The final radar system is Airfield Surface Detection Equipment. This allows controllers to see aircraft on the airfield while taxiing. This reduces runway incursions especially in bad weather ("FAA Radar," 2006).

Next, The FAA is developing a new system for our future flight needs. NextGen's planning and implementing phase is being carried out by the Joint Planning and Development Office (JPDO) ("Fact Sheet," 2007). JPDO is comprised of many people representing many different agencies including, Department of Transportation, Homeland Security, FAA, NASA, White House, and aviation experts from the private industry ("Fact Sheet," 2007). The technology behind NextGen is based from satellites. Automatic Dependent Surveillance-Broadcast (ADS-B) "is a satellite based technology that broadcasts aircraft identification, position and speed with once-per-second updates ("Fact Sheet," 2007). ADS-B is very technologically advanced and is the main component of NextGen.

The best way to save on fuel and efficiency is on the ground. The biggest delays come from departure lines at larger airports. Reducing taxi times from 10 or 15 minutes to 5 to 10 over thousands of planes will save enormous amounts of fuel. How NextGen will do this? Easy, Collaborative Departure Queue Management "seeks to confine departure delays to the gate rather than allowing aircraft to push back into a taxi delay" ("Surface Operations," 2010). A system will analyze what planes are landing and which aircraft need to pushback from the gate.

From this information, the computer will analyze exactly what time the plane should pushback so it will not delay the aircraft taxiing to the gate but also minimize taxi wait time. The FAA conducted a system demonstration and average taxi times were "reduced by 15%" ("Surface Operations," 2010). Also, most taxi messages will be displayed on a screen ("Surface Operations," 2010). So the pilot can read the instructions and errors will not be made in voice communication.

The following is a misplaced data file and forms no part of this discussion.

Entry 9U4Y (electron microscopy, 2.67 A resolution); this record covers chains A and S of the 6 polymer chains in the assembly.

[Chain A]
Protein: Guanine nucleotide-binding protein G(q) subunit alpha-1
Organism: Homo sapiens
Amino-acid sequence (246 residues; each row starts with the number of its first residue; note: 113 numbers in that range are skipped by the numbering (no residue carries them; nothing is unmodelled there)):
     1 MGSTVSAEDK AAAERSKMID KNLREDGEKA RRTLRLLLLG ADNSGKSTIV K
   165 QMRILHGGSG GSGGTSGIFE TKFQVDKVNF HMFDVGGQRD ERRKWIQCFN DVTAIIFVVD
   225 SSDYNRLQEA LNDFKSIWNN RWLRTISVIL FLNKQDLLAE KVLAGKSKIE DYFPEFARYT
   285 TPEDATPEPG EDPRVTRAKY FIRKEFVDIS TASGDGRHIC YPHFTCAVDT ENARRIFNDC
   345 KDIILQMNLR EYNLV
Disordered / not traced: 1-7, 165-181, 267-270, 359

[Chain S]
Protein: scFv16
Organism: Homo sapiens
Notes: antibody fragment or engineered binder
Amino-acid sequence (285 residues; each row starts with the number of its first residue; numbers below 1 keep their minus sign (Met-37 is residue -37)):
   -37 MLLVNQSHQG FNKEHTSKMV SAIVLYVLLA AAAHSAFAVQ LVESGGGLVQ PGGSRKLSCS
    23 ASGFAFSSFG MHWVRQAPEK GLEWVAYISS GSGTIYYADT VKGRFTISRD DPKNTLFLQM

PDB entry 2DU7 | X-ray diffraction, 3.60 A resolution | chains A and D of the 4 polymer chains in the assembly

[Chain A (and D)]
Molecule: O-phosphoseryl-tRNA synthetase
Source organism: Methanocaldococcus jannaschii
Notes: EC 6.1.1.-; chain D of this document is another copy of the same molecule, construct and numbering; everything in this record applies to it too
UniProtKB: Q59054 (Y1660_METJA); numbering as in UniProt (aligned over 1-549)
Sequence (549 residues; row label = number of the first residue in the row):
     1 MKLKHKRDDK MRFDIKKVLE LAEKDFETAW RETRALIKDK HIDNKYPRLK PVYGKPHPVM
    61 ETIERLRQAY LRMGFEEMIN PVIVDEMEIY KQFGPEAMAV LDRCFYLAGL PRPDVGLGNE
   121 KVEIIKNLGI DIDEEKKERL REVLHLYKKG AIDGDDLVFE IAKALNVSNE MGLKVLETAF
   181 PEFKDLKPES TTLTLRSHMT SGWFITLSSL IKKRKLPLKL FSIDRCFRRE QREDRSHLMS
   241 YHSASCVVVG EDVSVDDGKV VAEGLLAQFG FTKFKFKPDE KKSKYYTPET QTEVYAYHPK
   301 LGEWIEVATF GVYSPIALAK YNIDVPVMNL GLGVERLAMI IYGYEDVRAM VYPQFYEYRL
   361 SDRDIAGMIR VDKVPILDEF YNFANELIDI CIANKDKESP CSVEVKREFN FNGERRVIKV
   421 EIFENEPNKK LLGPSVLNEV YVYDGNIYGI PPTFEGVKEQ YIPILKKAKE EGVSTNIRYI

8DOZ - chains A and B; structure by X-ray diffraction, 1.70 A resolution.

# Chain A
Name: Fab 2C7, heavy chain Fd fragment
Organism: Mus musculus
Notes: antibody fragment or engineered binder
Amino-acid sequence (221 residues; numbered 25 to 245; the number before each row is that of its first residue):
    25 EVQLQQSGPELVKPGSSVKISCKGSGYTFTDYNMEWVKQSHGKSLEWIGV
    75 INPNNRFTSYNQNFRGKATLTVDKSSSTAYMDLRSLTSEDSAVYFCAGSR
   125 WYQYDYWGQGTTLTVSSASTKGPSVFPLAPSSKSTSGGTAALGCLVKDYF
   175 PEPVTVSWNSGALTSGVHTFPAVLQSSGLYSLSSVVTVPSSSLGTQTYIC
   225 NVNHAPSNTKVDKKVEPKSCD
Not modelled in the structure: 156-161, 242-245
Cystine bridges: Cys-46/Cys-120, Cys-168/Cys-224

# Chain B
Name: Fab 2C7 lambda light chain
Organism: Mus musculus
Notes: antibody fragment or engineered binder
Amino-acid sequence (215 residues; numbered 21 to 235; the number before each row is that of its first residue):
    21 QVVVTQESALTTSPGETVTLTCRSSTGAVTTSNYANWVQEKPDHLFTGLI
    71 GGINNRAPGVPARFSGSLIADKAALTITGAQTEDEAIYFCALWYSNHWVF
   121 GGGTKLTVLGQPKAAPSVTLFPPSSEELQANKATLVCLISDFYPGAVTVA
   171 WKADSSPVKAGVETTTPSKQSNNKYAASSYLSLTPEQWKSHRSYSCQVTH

Once airborne, the best way to eliminate hold time is in the cruise phase of the flight. NextGen has many systems in this section of flight to analyze and improve performance of the aircraft ("Cruise Benefits," 2010). For example, Alaska Airlines saved "217 flight miles per day and nearly 200,000 gallons of fuel per year" ("Cruise Benefits," 2010). They saved this amount of fuel by establishing parallel flight routes. Flights flying over the Atlantic Ocean can now fly routes that are adjusted for current wind and modify them from pre-flight state ("Cruise Benefits," 2010). This allows the aircraft to receive maximum fuel efficiency. The saving amounted to 1.4%, about "230 gallons" and around two tons of carbon dioxide per flight ("Cruise Benefits," 2010). In an annual report, the FAA estimated that if all transpacific flight between the busiest countries were to use this new system the airlines could save 10 million gallons of Jet-A per year ("Cruise Benefits," 2010).